By CHARLES WILSON – 20 hours agoINDIANAPOLIS (AP) — Sixteen Indiana National Guard soldiers sued the big defense contractor KBR Inc. on Wednesday, saying its employees knowingly allowed them to be exposed to a toxic chemical in Iraq five years ago.The federal suit filed in U.S. District Court alleges the soldiers from a Tell City-based unit were exposed to a carcinogen while protecting an Iraqi water pumping plant shortly after the U.S. invasion in 2003.The 23-page complaint claims that Houston-based KBR knew at least as early as May 2003 that the plant was contaminated with sodium dichromate, a known carcinogen, but concealed the danger from civilian workers and 139 soldiers from the Indiana Guard's 1st Battalion, 152nd Infantry.

But this is not just some sad story about accidental chemical exposure. This is a question of responsibility. CBS News has uncovered evidence that KBR may have known about the contamination at the power plant months before it took any action to inform the troops stationed there.
click link above for more

This story was covered even longer. The following are from my older blog.

Wednesday, August 22, 2007

Be honest. Who are you really supporting? The Troops or Bush?

In 2003 who were you really supporting? Bush? Halliburton? The Troops?Then why did you support this going on?

Troops' health woes run gamut from 'Saddam's revenge' to severe stressBy Marni McEntee, Stars and StripesEuropean edition, Wednesday, October 29, 2003BAGHDAD, Iraq — In Iraq’s harsh environment, even soldiers safe inside their base camp face dangers.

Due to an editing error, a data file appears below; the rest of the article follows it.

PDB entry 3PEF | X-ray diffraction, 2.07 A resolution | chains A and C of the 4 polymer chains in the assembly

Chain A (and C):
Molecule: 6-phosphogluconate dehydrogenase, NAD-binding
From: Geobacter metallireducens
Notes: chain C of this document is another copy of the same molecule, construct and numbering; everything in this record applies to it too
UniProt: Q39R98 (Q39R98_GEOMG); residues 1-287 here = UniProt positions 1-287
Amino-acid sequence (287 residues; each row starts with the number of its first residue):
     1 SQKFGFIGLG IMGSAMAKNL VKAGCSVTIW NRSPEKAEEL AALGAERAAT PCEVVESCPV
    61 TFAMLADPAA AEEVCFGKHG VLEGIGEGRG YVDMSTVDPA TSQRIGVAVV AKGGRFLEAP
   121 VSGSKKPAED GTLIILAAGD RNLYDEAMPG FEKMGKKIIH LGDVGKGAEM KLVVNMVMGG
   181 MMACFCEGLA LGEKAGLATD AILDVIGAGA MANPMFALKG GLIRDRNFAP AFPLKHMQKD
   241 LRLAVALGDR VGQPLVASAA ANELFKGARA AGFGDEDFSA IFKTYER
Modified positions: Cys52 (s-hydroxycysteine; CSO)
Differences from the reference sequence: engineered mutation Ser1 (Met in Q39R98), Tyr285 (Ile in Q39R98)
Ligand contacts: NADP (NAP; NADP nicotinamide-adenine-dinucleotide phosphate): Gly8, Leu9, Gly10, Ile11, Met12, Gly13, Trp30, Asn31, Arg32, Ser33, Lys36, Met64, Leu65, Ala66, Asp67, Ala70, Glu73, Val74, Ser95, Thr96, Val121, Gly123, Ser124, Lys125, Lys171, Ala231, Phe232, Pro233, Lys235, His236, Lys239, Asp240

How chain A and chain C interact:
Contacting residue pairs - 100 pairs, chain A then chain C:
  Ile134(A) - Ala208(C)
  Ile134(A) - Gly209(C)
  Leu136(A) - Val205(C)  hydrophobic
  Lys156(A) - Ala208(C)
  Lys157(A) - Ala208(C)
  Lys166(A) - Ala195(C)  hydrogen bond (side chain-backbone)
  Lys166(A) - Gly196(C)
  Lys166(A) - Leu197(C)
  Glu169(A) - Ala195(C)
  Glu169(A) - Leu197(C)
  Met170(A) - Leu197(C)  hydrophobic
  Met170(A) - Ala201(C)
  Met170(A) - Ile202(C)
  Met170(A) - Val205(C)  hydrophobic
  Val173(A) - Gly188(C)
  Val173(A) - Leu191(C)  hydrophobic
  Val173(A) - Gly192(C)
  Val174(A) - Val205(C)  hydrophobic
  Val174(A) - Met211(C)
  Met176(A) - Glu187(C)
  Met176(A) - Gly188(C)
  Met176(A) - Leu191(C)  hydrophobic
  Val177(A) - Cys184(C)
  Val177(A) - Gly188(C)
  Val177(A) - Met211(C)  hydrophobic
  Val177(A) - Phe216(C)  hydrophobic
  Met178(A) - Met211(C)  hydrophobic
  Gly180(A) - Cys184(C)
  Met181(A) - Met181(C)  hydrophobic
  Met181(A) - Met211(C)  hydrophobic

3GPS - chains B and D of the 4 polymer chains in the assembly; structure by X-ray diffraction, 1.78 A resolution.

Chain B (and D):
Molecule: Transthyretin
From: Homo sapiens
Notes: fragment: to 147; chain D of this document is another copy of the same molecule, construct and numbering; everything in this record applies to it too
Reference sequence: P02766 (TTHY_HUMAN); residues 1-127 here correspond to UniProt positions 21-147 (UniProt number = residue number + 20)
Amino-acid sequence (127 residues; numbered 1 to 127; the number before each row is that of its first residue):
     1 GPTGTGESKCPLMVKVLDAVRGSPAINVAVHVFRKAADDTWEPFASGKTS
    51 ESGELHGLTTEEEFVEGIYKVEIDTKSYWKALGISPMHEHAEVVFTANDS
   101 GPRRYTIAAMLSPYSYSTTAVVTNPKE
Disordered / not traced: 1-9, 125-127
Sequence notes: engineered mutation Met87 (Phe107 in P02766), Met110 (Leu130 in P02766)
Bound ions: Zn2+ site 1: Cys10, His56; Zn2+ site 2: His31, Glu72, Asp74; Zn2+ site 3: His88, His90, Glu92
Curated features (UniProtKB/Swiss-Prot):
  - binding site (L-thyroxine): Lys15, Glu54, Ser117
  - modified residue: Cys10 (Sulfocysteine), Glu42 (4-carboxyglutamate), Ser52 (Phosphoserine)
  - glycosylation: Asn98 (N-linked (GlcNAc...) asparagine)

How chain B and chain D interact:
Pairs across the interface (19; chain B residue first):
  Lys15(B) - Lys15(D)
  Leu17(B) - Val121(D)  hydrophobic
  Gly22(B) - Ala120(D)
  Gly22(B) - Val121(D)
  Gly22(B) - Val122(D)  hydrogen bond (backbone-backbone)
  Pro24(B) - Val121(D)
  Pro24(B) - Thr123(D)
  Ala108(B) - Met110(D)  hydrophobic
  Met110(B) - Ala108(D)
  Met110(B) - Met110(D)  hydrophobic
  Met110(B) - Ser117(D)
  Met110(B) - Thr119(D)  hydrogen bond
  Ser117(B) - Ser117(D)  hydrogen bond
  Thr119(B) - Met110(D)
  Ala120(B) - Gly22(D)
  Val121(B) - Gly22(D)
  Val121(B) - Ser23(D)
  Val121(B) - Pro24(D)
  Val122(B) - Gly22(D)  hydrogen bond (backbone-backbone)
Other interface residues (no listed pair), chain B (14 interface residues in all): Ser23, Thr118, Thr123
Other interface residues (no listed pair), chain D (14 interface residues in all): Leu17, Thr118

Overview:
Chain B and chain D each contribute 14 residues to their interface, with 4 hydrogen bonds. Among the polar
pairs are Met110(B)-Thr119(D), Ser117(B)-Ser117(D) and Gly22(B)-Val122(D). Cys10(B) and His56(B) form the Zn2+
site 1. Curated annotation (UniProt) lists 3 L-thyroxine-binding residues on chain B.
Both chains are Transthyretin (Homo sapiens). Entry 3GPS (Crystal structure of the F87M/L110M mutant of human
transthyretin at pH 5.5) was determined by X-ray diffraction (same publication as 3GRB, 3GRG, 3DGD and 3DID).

Between combat casualties and accident victims in Iraq, medical personnel are also busy fighting microscopic enemies that can lay a troop near as low as a gunshot wound.With ailments ranging from “Saddam’s revenge” stomach bugs to infections caused by bad hygiene, hundreds of soldiers are lining up at sick call instead of patrolling front lines.
Some maladies are caused by a witch’s brew of dust, heat, exotic bacteria and vermin. Others stem from poor sanitation and close living quarters, said Capt. Jolene Lea, a community health nurse at the 28th Combat Support Hospital in Baghdad.Still others are related to the stress of seeing a friend killed in battle or hearing bad news from home, Lea said. Those can manifest themselves into mental health problems and, sometimes, suicide.